The Advantages Of Indexable Carbide Insert Cutters

In the fiercely competitive business of plastic injection mold making sometimes small changes can bring big rewards. One example of this is through the proper selection of carbide cutting tools.

Carbide suppliers are continually developing improved cutters, both solid and indexable. Faster cutting speeds, higher metal removal rates, better surface finishes, longer tool life, decreasing cutter costs and ease of use are some of the areas that are constantly being improved.

Not so long ago nearly all indexable carbide cutters were of the larger, roughing types and these worked very well, and still do. Newer substrate materials, cutter geometries and coatings have now made these cutters more competitive with their cousin; the solid carbide end mill.

Indexable carbide cutter advantages

  • Productivity demands are being constantly pushed; faster, better, more! And all this at smaller profit margins.

  • Tungsten carbide costs keep going up and indexable cutters simply use less carbide.

  • Quality expectations are higher all the time. Not only are you supposed to make plastic injection molds faster, cheaper, with less skilled help; but you must also improve the quality of the mold and molded part.

  • New cutter technologies are always in development to aid in the quest for improvements.

Indexable insert cutters use less tungsten carbide

Most of the tungsten carbide in the world comes from China, which raises many questions for the metalworking industry. This vulnerability is causing management to rethink their dependence on solid carbide cutting tools.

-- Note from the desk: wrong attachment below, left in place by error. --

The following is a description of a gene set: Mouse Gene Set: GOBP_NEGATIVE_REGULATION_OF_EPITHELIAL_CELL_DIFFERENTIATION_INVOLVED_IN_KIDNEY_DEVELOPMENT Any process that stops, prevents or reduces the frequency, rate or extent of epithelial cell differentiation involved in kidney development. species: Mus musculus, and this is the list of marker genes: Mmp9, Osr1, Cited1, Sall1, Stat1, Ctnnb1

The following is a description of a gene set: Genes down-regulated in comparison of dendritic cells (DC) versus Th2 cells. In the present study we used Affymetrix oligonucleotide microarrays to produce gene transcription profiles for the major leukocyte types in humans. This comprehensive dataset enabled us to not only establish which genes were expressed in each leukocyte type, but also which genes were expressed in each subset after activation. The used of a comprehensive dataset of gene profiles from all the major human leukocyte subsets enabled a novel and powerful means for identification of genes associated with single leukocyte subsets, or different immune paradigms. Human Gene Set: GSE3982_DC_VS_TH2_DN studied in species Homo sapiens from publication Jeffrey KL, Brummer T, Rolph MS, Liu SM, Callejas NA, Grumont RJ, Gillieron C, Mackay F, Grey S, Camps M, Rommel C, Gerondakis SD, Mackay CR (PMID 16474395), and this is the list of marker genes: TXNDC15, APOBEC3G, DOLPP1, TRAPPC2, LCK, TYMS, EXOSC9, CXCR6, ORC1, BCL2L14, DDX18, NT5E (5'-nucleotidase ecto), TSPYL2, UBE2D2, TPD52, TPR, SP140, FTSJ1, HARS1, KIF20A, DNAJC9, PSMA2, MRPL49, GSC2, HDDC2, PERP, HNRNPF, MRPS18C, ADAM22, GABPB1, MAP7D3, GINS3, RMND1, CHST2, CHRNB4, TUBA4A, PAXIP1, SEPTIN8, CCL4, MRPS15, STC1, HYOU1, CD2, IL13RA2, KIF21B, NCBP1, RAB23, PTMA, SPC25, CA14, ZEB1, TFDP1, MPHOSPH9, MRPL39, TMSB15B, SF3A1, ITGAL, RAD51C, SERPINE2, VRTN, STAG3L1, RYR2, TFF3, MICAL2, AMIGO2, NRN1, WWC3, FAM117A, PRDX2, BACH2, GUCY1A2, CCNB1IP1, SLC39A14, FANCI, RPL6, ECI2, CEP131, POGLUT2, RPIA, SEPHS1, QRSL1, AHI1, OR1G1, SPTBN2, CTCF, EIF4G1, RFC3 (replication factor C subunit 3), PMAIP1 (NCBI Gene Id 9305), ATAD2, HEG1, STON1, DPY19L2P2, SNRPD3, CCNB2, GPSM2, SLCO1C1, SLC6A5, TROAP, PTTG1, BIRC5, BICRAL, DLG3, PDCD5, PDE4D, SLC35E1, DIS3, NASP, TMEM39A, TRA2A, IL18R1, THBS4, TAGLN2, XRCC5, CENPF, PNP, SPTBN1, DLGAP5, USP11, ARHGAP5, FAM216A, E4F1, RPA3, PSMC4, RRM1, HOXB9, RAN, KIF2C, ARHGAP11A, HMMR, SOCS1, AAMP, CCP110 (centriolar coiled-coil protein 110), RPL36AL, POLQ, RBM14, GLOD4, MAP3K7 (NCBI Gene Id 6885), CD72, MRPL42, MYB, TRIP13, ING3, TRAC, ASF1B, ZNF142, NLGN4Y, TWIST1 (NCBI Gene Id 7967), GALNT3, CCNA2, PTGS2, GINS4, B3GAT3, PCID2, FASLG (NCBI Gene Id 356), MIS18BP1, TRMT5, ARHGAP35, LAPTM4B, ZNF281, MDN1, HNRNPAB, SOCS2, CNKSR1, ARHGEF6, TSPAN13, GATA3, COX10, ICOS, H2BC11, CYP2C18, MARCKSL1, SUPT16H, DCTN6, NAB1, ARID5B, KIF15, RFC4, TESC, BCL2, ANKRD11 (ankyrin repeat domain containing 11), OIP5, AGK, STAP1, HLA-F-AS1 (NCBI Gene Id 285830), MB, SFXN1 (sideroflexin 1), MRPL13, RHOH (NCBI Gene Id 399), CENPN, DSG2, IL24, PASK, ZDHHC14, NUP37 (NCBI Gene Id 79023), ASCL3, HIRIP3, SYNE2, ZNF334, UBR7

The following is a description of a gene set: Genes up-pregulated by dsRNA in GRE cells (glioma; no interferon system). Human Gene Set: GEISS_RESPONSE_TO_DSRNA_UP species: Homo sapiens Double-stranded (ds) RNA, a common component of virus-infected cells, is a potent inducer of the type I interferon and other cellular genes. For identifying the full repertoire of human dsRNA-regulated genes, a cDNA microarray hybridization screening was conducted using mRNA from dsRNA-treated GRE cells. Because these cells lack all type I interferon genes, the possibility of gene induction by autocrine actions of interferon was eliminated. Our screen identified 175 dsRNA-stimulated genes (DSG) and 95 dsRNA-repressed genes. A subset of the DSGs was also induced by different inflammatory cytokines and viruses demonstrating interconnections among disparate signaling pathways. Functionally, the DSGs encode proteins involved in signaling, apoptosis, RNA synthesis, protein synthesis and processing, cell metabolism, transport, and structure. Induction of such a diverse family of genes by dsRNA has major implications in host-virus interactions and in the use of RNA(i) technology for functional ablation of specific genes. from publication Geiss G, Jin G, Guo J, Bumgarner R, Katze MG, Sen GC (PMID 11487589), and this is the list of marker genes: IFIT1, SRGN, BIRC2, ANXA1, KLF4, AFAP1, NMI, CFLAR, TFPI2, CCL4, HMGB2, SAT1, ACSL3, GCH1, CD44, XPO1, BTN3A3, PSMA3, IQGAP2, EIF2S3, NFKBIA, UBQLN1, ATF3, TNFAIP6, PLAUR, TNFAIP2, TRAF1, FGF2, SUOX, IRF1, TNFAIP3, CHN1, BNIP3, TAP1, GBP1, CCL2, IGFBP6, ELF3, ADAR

Nature has only a limited amount of tungsten carbide, and concerns about it’s limited supply are beginning to be heard. Leading carbide suppliers, such as Kennametal and Sandvik have initiated recycling programs to help metalworking companies have their carbide cutters either reground or recycled. This is a win/win situation for all parties.

Due to the increased pressure to improve every aspect of metal cutting, engineers have made significant progress in developing indexable insert cutters that can often replace the old stand-by solid carbide cutters.

Indexable cutters come in every variety

The array of indexable insert cutter choices available is seemingly endless. You can find all manner of drills, reamers, spot-facers, cut-off tools, turning cutters, plunging endmills, profiling cutters, facing mills, broaches, slotting cutter, ball end mills, deep hole drills, and whatever else you might want to imagine!

Old biases are hard to overcome

In spite of the fact that indexable insert cutters very often out-perform their solid carbide counterparts, it can still be difficult to make a change. After all, the performance of what you have been using is known, even if it is not so great.

Conclusion

Since tungsten carbide costs are rising, are in limited supply and are controlled by China, it makes sense to minimize the amount of carbide you are using. This can only save money.

If the performance of an idexable insert cutter equals or exceeds that of the solid carbide cutter, why not make a change or at least try it out?

Solid carbide cutters certainly have a very secure place in injection mold making, and always will. Yet consider this typical scenario: the drill or cutter chips or dulls, which they always will. Your only practical option is to replace the cutter and continue. The entire tungsten carbide cutter is disposed of, wasting huge amounts of material and money.

Indexable insert cutters, on the other hand, can be indexed and indexed, and indexed.

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